Before 9/11, modern United States policy towards the Middle East has been characterized by three main goals. These goals included: Middle Eastern support for the United States and its Western allies during the cold war, the unhindered flow of oil at market rates, the resilience of Arab states allied with it, and the security and well being of Israel. To some extent, these goals were contradictory and at times the United States failed to make gains in all four categories.1 Policy in the wake of 9/11 attempted to address the shortcomings of policy the Cold War and its immediate aftermath. In a rare episode of self-criticism, US Secretary of State Condoleezza Rice acknowledged that the United States has not achieved the stability it desires in the Middle East by ignoring democracy in the region:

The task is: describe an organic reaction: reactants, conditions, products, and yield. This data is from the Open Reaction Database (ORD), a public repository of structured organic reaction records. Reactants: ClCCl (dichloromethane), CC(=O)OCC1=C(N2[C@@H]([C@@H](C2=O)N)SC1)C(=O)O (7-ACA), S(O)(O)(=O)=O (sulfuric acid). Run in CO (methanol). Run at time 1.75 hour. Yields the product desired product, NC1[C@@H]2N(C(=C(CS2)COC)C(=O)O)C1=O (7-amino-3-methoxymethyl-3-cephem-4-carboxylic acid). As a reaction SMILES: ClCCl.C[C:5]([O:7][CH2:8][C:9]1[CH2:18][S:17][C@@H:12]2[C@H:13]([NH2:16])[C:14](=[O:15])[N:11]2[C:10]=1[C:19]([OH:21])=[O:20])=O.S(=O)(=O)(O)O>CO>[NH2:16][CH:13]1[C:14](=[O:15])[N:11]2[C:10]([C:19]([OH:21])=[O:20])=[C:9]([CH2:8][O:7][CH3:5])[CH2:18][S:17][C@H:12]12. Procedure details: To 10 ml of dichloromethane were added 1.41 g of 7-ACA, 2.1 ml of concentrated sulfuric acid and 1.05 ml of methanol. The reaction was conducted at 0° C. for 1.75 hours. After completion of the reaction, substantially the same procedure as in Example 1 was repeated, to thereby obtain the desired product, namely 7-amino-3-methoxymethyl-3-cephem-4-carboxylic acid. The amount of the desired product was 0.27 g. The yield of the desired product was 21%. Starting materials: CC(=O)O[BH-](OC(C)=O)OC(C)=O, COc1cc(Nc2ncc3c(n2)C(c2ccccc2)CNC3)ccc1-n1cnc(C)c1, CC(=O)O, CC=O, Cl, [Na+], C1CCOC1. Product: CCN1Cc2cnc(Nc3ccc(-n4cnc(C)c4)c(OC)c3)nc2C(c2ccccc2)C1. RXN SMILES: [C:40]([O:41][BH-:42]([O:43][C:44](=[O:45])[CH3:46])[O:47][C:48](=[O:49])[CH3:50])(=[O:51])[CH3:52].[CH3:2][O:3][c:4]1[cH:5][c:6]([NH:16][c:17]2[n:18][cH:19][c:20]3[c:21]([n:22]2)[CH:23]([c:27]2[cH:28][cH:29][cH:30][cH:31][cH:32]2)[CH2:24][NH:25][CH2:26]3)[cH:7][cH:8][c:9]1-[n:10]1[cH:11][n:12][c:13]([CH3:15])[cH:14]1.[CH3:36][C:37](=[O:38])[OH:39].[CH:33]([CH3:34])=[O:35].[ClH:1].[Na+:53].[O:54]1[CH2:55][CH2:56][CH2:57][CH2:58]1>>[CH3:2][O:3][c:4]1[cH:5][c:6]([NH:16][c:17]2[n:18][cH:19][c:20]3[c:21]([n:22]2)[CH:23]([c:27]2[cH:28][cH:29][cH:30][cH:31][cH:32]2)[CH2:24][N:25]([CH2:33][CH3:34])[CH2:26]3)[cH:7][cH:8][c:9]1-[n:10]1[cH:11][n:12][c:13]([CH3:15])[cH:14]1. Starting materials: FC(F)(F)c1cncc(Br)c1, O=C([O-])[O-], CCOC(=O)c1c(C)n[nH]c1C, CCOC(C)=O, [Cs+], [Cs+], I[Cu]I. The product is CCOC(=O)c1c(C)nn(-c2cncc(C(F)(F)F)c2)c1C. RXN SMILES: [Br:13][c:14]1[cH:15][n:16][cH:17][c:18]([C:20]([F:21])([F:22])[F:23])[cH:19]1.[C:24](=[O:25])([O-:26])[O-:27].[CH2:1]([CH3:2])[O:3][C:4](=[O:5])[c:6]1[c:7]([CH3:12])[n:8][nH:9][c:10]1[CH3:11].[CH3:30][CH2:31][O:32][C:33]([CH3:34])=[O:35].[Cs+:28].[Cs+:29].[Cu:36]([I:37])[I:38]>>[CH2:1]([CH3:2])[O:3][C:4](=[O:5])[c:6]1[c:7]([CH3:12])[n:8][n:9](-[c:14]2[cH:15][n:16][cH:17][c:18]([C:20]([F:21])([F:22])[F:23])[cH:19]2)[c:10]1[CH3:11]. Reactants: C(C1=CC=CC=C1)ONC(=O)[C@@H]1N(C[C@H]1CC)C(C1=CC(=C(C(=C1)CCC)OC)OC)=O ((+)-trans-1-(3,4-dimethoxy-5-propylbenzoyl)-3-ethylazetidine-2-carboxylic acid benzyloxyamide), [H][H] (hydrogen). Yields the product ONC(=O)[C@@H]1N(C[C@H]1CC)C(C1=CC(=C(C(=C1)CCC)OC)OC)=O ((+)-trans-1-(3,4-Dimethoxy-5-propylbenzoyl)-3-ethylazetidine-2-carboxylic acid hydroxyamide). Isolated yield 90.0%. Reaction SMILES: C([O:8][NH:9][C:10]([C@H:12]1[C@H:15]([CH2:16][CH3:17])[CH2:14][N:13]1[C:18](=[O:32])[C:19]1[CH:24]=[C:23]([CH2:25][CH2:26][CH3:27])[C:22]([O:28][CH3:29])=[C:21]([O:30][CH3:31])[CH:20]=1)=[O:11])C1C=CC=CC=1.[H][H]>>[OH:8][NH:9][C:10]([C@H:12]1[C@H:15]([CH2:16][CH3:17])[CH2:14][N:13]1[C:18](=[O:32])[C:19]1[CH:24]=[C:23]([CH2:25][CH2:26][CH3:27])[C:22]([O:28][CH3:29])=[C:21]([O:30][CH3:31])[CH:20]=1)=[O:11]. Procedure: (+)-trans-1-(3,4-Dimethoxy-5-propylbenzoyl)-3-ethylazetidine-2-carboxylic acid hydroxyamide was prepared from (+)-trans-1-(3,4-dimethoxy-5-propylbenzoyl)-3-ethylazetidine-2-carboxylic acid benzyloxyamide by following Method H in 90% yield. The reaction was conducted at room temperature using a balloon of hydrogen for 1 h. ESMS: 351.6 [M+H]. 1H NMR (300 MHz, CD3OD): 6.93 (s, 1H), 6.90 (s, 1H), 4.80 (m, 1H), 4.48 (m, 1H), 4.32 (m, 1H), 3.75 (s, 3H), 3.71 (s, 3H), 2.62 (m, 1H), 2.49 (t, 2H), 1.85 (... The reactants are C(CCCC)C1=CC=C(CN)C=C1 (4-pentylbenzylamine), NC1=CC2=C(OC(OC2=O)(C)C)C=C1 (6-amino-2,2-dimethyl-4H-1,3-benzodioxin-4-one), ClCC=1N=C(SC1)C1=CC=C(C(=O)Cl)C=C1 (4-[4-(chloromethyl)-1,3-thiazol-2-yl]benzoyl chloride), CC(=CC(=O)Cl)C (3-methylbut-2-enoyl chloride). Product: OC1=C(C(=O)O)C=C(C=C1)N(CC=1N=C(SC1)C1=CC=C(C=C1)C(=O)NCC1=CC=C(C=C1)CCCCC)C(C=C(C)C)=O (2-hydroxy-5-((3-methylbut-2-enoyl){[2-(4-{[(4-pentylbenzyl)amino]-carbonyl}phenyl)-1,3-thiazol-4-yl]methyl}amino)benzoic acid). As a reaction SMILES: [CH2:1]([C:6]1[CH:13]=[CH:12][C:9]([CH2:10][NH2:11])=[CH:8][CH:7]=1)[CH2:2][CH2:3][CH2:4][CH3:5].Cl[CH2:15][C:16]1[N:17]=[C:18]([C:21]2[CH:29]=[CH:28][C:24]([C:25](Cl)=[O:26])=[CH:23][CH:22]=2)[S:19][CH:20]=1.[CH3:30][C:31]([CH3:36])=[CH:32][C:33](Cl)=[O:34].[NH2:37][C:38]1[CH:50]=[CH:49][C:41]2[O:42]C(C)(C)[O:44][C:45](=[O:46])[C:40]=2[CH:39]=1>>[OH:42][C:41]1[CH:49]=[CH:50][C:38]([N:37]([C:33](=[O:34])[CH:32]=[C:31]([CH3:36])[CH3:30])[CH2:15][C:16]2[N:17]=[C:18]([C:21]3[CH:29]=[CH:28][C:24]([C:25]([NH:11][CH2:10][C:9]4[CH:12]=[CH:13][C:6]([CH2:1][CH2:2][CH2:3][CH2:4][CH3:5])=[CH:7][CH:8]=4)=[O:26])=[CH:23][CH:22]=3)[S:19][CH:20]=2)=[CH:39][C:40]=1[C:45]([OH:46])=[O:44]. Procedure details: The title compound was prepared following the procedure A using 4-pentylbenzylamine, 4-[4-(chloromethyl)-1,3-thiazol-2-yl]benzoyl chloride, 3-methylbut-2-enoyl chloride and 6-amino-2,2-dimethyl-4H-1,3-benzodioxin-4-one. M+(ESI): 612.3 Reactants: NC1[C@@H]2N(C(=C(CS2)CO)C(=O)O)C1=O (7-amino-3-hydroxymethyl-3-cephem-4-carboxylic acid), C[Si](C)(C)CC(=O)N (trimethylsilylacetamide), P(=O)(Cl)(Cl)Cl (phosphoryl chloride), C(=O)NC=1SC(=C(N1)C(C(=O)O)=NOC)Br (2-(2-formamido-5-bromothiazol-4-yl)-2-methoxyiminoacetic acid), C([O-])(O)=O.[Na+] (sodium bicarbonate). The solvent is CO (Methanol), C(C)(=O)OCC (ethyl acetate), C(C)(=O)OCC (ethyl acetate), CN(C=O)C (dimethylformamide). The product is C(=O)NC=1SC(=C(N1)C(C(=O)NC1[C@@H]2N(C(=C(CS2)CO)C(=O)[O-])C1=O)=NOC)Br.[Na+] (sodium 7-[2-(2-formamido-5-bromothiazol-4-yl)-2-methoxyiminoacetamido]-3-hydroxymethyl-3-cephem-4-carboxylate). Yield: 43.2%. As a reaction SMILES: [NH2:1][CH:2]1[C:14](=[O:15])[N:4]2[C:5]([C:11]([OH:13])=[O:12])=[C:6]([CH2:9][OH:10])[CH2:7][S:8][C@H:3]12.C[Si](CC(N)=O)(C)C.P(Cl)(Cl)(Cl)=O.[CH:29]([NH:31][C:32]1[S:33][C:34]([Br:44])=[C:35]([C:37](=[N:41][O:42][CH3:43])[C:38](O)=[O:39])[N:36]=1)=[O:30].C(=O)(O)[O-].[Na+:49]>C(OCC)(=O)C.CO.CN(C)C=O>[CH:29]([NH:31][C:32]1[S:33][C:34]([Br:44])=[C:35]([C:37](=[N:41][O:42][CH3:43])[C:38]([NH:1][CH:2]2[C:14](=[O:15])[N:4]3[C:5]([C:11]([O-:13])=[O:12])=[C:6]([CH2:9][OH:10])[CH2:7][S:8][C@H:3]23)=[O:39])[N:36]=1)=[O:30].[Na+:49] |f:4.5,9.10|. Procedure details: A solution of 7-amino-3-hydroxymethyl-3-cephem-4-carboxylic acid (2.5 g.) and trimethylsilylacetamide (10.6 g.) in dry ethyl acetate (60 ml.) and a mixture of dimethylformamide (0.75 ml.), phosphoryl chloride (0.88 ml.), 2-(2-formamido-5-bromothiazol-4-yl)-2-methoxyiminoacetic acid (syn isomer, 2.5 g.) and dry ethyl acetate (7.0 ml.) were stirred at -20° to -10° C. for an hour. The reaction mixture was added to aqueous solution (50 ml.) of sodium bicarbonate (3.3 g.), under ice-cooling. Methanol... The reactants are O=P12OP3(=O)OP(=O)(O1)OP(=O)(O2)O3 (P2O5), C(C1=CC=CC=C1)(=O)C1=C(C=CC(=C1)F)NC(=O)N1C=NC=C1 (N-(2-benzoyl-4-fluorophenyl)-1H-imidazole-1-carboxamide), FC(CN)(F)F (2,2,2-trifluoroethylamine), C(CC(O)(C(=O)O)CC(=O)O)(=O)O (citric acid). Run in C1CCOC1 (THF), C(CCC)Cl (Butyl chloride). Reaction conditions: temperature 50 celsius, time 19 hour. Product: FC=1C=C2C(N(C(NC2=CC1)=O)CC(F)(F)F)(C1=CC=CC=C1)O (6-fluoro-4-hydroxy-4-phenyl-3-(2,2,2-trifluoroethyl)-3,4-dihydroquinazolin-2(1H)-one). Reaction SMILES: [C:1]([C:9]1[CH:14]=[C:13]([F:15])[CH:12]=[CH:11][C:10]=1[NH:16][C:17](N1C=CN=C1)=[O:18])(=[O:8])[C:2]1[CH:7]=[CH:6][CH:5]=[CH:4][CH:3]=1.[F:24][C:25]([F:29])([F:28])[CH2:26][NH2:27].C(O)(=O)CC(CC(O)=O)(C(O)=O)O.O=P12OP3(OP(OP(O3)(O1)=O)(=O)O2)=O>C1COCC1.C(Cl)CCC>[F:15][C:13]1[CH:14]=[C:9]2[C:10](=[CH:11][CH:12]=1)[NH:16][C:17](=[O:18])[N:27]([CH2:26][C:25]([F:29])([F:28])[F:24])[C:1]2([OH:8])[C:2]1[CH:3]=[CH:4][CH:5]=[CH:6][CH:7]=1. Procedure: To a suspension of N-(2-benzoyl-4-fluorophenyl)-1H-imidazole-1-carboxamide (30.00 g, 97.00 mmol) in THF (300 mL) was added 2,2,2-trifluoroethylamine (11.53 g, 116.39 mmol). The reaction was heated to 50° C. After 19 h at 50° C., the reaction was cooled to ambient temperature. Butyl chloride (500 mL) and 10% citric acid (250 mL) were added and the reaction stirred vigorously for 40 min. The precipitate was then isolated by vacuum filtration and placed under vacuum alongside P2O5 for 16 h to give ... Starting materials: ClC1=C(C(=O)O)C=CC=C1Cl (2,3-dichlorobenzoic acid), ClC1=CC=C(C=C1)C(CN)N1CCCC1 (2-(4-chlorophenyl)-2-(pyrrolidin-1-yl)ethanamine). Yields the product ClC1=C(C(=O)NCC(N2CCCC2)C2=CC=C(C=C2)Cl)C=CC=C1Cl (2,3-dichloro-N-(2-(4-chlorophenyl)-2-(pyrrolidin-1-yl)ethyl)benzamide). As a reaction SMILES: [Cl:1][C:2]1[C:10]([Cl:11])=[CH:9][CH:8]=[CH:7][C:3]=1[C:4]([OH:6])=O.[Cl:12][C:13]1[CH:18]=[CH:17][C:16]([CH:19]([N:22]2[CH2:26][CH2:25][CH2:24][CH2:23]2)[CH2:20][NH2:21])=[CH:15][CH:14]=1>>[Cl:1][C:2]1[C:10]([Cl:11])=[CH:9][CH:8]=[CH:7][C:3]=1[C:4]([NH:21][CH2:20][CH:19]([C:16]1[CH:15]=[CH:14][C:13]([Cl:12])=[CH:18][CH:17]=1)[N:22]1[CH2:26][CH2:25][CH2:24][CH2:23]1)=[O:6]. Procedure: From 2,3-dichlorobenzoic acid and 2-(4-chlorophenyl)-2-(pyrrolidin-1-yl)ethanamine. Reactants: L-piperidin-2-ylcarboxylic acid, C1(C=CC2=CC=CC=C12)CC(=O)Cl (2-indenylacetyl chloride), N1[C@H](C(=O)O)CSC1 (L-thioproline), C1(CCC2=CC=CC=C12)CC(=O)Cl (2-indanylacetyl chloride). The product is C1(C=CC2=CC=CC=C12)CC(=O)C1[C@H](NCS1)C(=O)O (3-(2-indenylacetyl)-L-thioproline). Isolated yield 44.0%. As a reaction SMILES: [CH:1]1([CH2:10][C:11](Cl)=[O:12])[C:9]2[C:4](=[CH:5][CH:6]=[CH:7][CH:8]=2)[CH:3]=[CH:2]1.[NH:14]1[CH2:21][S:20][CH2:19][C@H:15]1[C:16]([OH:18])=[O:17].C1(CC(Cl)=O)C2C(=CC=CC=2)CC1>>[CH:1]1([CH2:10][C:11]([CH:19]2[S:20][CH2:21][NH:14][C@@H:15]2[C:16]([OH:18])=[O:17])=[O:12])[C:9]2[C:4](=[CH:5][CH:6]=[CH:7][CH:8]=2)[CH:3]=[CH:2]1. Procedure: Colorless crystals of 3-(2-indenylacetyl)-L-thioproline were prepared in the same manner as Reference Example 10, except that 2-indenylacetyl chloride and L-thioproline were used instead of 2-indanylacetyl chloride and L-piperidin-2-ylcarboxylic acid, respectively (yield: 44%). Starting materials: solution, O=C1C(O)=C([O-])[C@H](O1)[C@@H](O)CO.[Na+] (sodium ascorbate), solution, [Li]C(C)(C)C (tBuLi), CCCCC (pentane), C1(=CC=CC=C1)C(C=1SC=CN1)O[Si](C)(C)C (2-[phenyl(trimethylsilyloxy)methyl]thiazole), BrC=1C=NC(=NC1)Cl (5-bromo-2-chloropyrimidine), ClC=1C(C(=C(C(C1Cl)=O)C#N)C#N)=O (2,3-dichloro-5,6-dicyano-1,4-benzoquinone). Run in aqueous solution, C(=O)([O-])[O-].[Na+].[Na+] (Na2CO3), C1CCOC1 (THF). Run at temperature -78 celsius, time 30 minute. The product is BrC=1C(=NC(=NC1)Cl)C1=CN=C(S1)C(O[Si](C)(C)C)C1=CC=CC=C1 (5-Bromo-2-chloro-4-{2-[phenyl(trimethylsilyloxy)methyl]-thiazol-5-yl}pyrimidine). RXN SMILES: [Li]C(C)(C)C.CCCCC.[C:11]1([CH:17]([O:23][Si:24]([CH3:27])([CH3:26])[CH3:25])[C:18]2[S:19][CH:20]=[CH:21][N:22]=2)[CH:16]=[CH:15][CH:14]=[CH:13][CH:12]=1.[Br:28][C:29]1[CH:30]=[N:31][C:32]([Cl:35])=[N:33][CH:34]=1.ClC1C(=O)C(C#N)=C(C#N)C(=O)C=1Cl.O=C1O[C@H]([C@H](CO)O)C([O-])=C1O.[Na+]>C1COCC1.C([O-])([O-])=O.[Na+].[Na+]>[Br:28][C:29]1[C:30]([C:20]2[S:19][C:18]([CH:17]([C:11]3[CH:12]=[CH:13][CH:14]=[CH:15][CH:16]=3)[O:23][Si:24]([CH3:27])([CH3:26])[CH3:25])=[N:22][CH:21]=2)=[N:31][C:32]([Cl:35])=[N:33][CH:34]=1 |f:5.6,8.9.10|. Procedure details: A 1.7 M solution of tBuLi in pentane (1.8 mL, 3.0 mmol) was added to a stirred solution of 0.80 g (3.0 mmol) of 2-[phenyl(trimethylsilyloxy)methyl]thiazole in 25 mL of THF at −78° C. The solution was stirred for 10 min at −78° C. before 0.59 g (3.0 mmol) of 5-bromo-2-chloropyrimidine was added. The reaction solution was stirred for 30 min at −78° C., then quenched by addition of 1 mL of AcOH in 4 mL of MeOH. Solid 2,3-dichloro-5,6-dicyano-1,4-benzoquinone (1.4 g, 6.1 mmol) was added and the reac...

The speech was part of an overall strategy called the Middle East Partnership Initiative (MEPI). While the conflict in Iraq is not a part of this program, it is particularly important to the Arab League, because it represents one of the few US initiatives that treat the region collectively. The program has had its shortcomings and is not without its faults. It represents one of the few tangible ways the United States has tried to alter the institutional culture of the region.